Fantasia originale per banda, Op. 126, PP.141.14
The Fantasia originale exemplifies Ponchielli's instrumental music in that it betrays his operatic underpinnings while blurring the German distinction among musical genres. Whether "sinfonia" or "fantasia," this work is in its Minor/Major thematic juxtaposition very like the two sinfonias. What it lacks is the program of the Fantasia militare composed at Piacenza. Its first performance a mere two days after the finishing of the score suggests a working methodology between Ponchielli and his copyist, Francesco Belforti. Obviously, the parts were prepared as the score moved forward. The rehearsals of the band were initially the responsibility of the principal players so the parts were likely distributed as they were completed. In sections such as the clarinets with multiple stands per part, one wonders if the extra parts were further prepared by others besides Belforti. With a sole set of parts extant from this era with no extra clarinet parts one can only speculate.
There is one measure that is very striking, and the effect lasts for a fraction of a second. It is in measure 270 where the first cornat has a G-flat concert pitch in the context of an otherwise unremarkable dominant seventh chord on F. As has been often noted, the band scores rarely rise beyond the level of sketches entailing many shortcuts and downright errors such as omitting resolution notes after a page turn. The first cornet was none other than a very young Achille Bissocoli in his very first year as Ponchielli's second in command. He alone plays the cringingly dissonant note. Is this perhaps a musical joke intended to startle the young second leader and (maybe) to embarrass him just a bit? He was, after all, from Mantua, and thus a forestiero - a "foreigner" surrounded by Cremonesi who might have been in on the joke.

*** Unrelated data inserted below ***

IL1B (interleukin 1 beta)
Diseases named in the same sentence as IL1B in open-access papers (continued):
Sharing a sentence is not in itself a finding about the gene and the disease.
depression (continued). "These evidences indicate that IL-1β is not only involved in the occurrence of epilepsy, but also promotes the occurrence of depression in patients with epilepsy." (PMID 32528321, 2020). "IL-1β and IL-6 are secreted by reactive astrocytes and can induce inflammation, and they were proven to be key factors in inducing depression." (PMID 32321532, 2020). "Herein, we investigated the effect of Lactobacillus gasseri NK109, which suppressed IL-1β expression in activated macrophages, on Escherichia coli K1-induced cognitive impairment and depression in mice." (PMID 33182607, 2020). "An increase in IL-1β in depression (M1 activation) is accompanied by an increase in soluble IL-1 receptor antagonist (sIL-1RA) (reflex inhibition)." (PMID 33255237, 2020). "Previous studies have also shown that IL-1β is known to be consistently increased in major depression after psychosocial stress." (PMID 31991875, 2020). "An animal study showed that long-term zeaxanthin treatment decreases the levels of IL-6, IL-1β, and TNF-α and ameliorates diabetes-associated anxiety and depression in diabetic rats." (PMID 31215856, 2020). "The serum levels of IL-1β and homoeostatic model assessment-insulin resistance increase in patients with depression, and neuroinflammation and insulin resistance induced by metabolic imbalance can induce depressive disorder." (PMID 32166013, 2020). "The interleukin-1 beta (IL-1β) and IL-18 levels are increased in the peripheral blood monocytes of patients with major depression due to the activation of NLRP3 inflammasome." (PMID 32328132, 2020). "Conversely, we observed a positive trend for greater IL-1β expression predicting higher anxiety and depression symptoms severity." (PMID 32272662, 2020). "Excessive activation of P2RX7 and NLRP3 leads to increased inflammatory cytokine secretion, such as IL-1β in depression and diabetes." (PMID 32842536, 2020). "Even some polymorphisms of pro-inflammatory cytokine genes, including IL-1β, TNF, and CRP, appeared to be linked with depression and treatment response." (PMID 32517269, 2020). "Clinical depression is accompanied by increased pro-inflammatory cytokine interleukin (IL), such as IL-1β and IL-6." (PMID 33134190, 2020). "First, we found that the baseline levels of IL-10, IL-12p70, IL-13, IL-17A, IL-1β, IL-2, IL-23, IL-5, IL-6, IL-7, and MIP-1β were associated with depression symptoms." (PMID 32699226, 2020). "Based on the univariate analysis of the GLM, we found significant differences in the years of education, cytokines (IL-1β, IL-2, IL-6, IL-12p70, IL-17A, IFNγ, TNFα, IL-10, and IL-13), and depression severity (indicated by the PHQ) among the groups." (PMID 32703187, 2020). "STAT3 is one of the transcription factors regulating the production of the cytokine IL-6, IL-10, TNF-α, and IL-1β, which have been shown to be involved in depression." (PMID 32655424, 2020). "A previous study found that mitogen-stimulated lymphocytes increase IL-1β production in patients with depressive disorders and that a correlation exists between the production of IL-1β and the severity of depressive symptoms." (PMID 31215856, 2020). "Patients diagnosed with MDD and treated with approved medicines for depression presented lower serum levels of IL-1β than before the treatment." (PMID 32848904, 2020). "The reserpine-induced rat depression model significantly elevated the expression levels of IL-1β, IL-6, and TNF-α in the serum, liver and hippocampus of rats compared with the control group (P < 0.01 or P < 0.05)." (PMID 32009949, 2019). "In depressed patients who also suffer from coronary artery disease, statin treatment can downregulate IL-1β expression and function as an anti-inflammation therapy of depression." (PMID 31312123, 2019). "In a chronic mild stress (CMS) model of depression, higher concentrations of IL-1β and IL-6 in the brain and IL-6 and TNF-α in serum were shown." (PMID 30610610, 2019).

The "operatic" nature of these original works for band cannot but wonder how they were received by their contemporary audiences. The interplay between opera soloists and audiences continues to this day. Applause as well as brickbats flow freely between artists and audiences, and stories of these are endless. In contrast to this is a story related to me by the late Armando Ghitalla, former solo trumpet in Boston and trumpet faculty at the University of Michigan and Rice University. After World War Two, he was in Milan at an outdoor concert by a municipal band. He was struck by the attentive audience and mothers shushing children so others might hear better. Sadly, there are no descriptions of the audiences at Ponchielli's Cremona concerts. His own correspondence is revealing; however, the surviving letters are to Cremonesi and lack any references to the concerts.
The sound files accompanying all of the examples were made with reasonably good VST sources. More than one listener has remarked at the "organ-like" sound of the band. This is no accident in that Ponchielli was an organist, and restored instruments that he used in Cremona display these timbres, even to including a set of percussion instruments.
Finally, the last concert listed from the pages of Corriere Cremonese is in Piazza Roma, the site of the former Dominican church whose cloister served as the band's headquarters at the time. It as during this time when Ponchielli took leave from Cremona and the band's two assistant leaders held its reins.
Date on score: Thursday, September 28, 1866
Performances: Sunday, September 30, 1866, Piazza Cavour; Sunday, October 14, 1866, Piazza Cavour; Sunday, April 28, 1867, Piazza Cavour; Sunday, March 22, 1868, Piazza Garibaldi; Thursday,June 3, 1869,Garibaldi; Sunday, November 20, 1870, Piazza Cavour; Thursday, January 1, 1873, Piazza Cavour; Sunday, January 12, 1873, Piazza Roma.